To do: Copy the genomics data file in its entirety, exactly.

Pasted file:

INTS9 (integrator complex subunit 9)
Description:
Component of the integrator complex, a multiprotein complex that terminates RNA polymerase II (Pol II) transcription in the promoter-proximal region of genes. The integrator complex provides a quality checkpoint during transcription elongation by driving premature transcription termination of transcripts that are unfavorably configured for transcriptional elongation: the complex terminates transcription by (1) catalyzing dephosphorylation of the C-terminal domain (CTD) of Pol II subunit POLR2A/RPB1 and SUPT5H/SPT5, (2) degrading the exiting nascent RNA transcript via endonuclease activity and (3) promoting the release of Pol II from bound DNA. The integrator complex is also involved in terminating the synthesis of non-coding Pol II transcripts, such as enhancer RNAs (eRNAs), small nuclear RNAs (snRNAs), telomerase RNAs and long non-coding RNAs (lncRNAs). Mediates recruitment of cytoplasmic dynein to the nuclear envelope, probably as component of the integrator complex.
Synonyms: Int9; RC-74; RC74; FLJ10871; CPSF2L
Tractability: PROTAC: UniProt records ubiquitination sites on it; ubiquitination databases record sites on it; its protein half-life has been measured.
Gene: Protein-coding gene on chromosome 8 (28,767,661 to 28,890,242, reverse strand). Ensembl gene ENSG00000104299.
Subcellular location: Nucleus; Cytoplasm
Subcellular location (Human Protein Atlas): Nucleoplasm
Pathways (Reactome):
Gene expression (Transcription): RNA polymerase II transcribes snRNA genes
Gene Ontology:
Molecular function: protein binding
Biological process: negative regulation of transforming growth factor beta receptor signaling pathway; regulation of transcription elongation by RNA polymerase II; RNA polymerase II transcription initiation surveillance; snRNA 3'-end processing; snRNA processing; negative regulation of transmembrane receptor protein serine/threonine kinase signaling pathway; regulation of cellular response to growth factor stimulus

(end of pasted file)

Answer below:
INTS9 (integrator complex subunit 9)
Description:
Component of the integrator complex, a multiprotein complex that terminates RNA polymerase II (Pol II) transcription in the promoter-proximal region of genes. The integrator complex provides a quality checkpoint during transcription elongation by driving premature transcription termination of transcripts that are unfavorably configured for transcriptional elongation: the complex terminates transcription by (1) catalyzing dephosphorylation of the C-terminal domain (CTD) of Pol II subunit POLR2A/RPB1 and SUPT5H/SPT5, (2) degrading the exiting nascent RNA transcript via endonuclease activity and (3) promoting the release of Pol II from bound DNA. The integrator complex is also involved in terminating the synthesis of non-coding Pol II transcripts, such as enhancer RNAs (eRNAs), small nuclear RNAs (snRNAs), telomerase RNAs and long non-coding RNAs (lncRNAs). Mediates recruitment of cytoplasmic dynein to the nuclear envelope, probably as component of the integrator complex.
Synonyms: Int9; RC-74; RC74; FLJ10871; CPSF2L
Tractability: PROTAC: UniProt records ubiquitination sites on it; ubiquitination databases record sites on it; its protein half-life has been measured.
Gene: Protein-coding gene on chromosome 8 (28,767,661 to 28,890,242, reverse strand). Ensembl gene ENSG00000104299.
Subcellular location: Nucleus; Cytoplasm
Subcellular location (Human Protein Atlas): Nucleoplasm
Pathways (Reactome):
Gene expression (Transcription): RNA polymerase II transcribes snRNA genes
Gene Ontology:
Molecular function: protein binding
Biological process: negative regulation of transforming growth factor beta receptor signaling pathway; regulation of transcription elongation by RNA polymerase II; RNA polymerase II transcription initiation surveillance; snRNA 3'-end processing; snRNA processing; negative regulation of transmembrane receptor protein serine/threonine kinase signaling pathway; regulation of cellular response to growth factor stimulus